Harsh words man… harsh words. I always thought that if anyone was quick to point out the glaring inefficiencies of others it was because they were so insecure about those same inefficiencies within themselves.
    “Belittle others….,” “Involve himself in matters that don’t concern him.” Etc…
    It seems to me that your post (and by default, YOU) is coming from a place of deep recognition. While we all enjoy the right to express our opinions, I found that your post was a complete waste of time.
    You start off by stating that you were “finally encouraged to put forth some facts, thoughts and info about Mr. Schilling that have been purposely neglected and ignored.”
    Of course, within your post, there are no facts; just opinions. Which, as mentioned before, you are entitled to.
    You post ONE quote from “Mr. S,” extracted from the WEEI interview, something that I would say most of us had already heard (or read on All the rest of your “facts” are circumstantial evidence and frankly a waste of our time. The only purpose they serve is to make me believe that you are a tired and spiteful (I can’t say fan, as any true “fan” would appreciate what Curt has done for the Red Sox Organization,) and grammatically challenged follower of the New York Yankees.
    And good for you. The Yankees are an exciting organization who are devoted to winning and are a modern marvel of a sports teams.

    In closing, I want to bring up your accusation that Curt’s charitable work has been anything less than noble.
    This is where I get pissed…
    Your are a spiteful, uneducated, and abhorrent person who makes anonymous postings about a man I doubt you know, and probably will never meet.
    Schilling’s contributions to benefit ALS have been profound to say the least and, even if the only thing Schilling has done to help was to educate a few people along the way an make one child suffering with ALS happy, then he has done a remarkeable job and 300 times more than most.
    I ask you Mr. Paypro, what have you done to better the world you live in?
    You are a fool and an emotional, bitter, and disgraceful subtraction to the world of sports and our culture in general.

    – Disclaimer: Of course I do not have any proof to back up my facts about PAYPRO, just his post, here at 38pitches. Before Curt’s involvement with ALS I myself was not even aware of the severity and the thousands of people who are affected by it. So if, for example, Mr. S has not in fact raised any money for the ALS foundation but still managed to bring me on board, then cheers to him. If we could all do just that.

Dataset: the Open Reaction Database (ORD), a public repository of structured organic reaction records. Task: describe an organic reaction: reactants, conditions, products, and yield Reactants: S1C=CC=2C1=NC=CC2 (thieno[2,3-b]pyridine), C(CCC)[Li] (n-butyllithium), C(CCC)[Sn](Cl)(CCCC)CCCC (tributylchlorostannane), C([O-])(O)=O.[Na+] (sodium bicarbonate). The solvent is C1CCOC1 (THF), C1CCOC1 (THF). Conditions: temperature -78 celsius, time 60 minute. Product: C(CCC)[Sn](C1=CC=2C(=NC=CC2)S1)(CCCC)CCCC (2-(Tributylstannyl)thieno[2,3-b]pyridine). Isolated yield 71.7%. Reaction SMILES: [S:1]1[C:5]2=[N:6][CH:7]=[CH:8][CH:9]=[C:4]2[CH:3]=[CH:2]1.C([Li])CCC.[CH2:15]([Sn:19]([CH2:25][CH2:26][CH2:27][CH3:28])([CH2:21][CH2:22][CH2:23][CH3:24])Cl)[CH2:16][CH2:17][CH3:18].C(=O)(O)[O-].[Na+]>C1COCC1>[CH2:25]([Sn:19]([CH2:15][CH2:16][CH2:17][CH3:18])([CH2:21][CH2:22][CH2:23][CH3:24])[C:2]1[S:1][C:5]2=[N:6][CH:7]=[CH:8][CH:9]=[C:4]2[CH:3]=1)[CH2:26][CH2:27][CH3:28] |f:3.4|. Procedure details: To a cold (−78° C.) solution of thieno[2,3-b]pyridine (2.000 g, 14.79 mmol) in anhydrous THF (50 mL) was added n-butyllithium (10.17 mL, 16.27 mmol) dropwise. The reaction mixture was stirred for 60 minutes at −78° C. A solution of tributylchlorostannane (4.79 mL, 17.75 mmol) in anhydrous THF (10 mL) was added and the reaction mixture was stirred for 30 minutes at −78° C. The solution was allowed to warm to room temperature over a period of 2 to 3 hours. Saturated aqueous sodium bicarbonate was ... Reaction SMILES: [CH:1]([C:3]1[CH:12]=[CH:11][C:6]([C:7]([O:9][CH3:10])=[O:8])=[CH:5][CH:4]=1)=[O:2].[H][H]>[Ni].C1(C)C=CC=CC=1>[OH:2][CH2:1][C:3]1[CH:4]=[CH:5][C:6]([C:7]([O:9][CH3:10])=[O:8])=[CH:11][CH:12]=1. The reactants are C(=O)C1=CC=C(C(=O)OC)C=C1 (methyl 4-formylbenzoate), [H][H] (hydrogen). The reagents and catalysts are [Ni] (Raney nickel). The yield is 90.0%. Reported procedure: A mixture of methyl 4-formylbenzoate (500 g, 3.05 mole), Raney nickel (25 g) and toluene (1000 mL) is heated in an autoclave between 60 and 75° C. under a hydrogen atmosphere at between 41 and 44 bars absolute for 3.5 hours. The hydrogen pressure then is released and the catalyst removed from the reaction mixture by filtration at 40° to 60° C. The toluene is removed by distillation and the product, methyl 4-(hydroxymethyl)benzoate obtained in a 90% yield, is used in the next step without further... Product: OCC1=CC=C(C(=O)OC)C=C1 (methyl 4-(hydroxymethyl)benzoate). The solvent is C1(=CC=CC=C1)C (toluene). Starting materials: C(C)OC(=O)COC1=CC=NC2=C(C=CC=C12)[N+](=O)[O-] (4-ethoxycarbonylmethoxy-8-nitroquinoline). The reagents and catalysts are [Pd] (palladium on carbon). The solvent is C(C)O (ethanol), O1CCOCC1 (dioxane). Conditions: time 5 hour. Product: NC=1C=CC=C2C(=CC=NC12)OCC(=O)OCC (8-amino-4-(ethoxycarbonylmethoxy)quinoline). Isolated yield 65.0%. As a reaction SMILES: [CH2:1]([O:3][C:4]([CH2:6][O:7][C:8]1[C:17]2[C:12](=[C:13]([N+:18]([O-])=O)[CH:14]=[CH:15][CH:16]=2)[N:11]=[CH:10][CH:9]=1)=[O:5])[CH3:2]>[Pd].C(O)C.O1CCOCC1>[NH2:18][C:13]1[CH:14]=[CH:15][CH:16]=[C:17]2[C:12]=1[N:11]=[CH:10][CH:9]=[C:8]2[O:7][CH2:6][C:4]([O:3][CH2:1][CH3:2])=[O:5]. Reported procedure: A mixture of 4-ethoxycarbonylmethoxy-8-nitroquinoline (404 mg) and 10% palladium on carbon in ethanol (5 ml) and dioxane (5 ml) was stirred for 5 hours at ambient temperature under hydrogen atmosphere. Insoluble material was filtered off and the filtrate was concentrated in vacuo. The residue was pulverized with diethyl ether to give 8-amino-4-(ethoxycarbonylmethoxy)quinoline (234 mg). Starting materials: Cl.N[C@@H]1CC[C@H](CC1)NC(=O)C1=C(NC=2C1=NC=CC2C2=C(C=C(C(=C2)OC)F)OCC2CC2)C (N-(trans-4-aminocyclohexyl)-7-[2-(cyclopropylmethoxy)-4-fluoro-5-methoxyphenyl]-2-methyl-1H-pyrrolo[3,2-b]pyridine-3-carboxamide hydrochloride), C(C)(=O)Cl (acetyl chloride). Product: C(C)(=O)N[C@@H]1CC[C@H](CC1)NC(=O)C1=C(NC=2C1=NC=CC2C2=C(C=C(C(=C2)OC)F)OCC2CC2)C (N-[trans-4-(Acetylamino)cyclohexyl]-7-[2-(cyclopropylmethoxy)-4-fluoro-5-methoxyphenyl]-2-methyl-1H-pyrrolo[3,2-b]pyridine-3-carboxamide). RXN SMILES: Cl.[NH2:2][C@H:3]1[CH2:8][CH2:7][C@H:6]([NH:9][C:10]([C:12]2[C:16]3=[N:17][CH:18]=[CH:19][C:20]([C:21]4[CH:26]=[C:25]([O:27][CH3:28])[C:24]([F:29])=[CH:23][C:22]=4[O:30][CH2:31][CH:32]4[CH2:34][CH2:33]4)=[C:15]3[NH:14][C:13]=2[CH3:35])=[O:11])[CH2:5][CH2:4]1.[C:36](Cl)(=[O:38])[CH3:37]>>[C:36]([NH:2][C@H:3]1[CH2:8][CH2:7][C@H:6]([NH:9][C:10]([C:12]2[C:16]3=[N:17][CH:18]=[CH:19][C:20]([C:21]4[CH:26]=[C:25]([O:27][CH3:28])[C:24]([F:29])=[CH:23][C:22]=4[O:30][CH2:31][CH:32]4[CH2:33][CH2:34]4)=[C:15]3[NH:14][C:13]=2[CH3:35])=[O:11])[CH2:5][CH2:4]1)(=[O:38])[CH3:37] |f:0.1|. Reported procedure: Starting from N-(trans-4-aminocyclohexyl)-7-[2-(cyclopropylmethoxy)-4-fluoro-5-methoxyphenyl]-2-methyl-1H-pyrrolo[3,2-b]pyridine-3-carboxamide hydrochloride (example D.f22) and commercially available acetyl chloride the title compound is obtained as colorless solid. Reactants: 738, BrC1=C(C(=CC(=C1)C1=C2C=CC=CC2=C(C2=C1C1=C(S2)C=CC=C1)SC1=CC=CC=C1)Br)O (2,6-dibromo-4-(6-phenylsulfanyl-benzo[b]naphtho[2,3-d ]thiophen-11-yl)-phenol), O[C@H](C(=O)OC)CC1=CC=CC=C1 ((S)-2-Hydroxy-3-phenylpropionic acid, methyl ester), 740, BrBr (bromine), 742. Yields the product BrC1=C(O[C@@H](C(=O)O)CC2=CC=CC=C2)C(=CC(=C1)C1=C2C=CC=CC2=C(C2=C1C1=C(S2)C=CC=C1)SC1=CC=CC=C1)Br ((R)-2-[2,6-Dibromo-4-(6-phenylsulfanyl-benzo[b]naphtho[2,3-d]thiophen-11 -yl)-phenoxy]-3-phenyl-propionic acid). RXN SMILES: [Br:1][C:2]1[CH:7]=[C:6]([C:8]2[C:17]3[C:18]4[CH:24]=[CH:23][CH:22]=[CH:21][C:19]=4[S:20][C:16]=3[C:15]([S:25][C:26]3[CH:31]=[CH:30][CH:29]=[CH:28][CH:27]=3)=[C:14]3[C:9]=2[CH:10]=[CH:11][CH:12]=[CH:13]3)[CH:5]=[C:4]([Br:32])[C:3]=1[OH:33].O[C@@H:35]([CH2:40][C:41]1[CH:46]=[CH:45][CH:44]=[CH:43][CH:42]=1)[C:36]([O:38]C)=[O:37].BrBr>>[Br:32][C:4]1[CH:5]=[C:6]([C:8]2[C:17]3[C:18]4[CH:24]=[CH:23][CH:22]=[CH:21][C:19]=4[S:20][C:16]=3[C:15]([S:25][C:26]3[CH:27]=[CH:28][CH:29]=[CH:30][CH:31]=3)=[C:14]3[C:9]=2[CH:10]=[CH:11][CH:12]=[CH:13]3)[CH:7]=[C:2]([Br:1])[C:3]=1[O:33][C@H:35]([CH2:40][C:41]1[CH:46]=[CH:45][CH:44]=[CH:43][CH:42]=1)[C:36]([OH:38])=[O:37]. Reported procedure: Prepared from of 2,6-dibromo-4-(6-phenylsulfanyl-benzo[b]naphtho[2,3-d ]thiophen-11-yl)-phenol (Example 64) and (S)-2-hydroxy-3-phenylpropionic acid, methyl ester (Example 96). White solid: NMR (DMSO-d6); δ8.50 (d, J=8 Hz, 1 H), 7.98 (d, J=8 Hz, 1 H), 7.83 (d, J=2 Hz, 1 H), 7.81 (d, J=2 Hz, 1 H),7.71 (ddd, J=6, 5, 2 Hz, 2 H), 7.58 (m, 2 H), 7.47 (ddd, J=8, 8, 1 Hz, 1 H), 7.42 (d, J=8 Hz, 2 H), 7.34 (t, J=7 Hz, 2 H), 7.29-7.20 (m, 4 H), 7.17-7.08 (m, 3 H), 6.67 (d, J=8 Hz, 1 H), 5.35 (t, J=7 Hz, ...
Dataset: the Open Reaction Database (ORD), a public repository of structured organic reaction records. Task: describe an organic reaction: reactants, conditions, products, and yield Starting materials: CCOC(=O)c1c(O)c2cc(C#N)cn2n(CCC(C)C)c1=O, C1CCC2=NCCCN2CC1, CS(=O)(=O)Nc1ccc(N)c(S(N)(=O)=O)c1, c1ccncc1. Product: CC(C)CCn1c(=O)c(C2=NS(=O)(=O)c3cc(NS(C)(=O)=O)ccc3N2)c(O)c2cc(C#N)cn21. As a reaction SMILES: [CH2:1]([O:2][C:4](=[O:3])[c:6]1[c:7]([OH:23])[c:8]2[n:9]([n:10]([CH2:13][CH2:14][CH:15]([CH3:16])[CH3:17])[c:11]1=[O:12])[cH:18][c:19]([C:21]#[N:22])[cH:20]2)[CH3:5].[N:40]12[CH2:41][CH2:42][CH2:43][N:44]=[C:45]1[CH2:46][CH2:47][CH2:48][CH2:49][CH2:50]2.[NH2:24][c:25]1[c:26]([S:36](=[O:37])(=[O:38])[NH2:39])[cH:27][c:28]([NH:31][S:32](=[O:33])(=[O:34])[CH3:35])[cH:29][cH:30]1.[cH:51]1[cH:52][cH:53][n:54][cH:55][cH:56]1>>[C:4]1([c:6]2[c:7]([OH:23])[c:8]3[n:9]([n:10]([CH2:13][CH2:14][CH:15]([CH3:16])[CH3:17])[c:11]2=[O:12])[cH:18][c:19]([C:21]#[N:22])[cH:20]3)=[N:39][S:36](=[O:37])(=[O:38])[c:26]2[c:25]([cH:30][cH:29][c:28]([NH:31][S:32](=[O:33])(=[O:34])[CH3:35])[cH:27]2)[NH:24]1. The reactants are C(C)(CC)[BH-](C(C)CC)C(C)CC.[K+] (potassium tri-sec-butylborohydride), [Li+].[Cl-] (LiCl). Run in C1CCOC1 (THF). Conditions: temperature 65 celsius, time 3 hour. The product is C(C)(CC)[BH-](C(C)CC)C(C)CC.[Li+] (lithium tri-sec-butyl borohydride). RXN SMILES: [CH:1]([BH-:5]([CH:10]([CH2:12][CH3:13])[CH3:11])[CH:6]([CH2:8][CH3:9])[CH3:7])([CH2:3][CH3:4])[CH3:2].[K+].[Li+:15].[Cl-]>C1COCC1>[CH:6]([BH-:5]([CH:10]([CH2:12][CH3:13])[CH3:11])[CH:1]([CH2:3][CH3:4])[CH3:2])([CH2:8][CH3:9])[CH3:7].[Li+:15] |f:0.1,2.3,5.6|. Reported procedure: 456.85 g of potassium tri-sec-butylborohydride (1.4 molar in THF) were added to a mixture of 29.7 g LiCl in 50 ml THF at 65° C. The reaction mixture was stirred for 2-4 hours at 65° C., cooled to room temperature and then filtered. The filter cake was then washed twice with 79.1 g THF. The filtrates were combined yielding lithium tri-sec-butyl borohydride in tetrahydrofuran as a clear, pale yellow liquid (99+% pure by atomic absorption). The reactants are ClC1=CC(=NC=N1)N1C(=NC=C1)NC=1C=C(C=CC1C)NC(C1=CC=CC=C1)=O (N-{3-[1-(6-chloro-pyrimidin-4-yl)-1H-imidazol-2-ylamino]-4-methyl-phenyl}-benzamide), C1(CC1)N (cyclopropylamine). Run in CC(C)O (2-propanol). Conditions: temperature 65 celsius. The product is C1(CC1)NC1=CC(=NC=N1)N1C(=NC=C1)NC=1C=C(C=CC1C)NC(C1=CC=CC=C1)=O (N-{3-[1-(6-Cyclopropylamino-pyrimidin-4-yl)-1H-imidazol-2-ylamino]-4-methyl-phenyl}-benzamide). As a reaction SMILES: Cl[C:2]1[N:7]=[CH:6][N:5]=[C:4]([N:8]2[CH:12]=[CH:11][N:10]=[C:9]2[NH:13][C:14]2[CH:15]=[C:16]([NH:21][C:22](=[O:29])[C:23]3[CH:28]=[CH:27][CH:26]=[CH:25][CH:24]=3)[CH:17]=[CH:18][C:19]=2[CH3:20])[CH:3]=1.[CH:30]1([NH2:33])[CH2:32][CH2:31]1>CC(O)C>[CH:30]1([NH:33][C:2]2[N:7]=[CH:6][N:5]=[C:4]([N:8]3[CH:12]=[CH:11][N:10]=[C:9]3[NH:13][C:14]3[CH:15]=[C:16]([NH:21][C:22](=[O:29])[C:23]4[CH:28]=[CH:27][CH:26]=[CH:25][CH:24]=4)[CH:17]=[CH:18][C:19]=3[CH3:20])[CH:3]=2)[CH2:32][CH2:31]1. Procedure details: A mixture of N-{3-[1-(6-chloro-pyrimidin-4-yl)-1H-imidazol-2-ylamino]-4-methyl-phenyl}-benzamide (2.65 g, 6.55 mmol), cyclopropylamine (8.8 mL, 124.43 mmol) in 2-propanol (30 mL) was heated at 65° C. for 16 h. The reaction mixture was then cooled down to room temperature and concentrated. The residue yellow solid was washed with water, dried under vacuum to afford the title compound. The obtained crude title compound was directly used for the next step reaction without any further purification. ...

12. ninaaoki permalink
    October 31, 2007 4:09 am

    Dear Curt,

    Thank you for another wonderful season on the mound, and congratulations on bringing home another World Championship to the City of Boston. I think we as fans sometimes get too consumed with the whole idea of winning and with beating the other guys, that it’s easy to overlook just how much goes into building a successful franchise and that it really is a team effort from top to bottom. That you took the time to remember the smallest among you in the clubhouse to the heroes we all get to witness on the field is a true measure of your class and professionalism.

    I have to admit that I don’t always agree with some of your public comments, and okay, yes I was cursing you left and right when you pitched in Atlanta back in June, but when the post-season came, there was no one else I wanted to see on the mound in those games but you – it was if I just knew that you wouldn’t allow yourself to fail.

    No matter where your journey in life takes you Curt, or where the winds of baseball may take you next year, let me please say that I sincerely hope that it’s in a Boston Red Sox uniform, and no matter what happens, you will always be beloved in Red Sox Nation – it’s been a privilege to watch you play the game.

    nina aoki

  13. chosta permalink
    October 31, 2007 6:05 am

    Curt, I’m a fan living in Korea, with a six-months old son.
    When my son grows old enough, I’ll be proud to say that I’ve witnessed a great pitcher and a person. In my family (and in countless many others), your name will go down as one of the great greats in baseball history.
    Thank you & I really hope to see you back in B next year!

  14. toofarawayfromboston permalink
    October 31, 2007 6:28 am

    Hi, Curt… I hate crying at 7 a.m. I honestly hope that the you and the Red Sox FO can come to an agreement and you will remain with us for one more season. It would be such a sweet ending to a great career – especially in a Red Sox uniform. Imo, it would be terrific for the team to retain you – even if to be a mentor to so many of the younger players we have coming up.

    Many seem to take issue with you because they think you are a camera hog or like to hear your own voice. At the same time, those are the same people who will gripe and groan when players have nothing at all to say. I am sure that you and I would have disagreements in a lot of areas, but I have never minded listening to you express your views. In fact, I have appreciated it – even when disagreeing. You have always been a man of your word. You are honest. You are a man who loves his wife and children. You care about those less fortunate and those in need. You are a real mensch.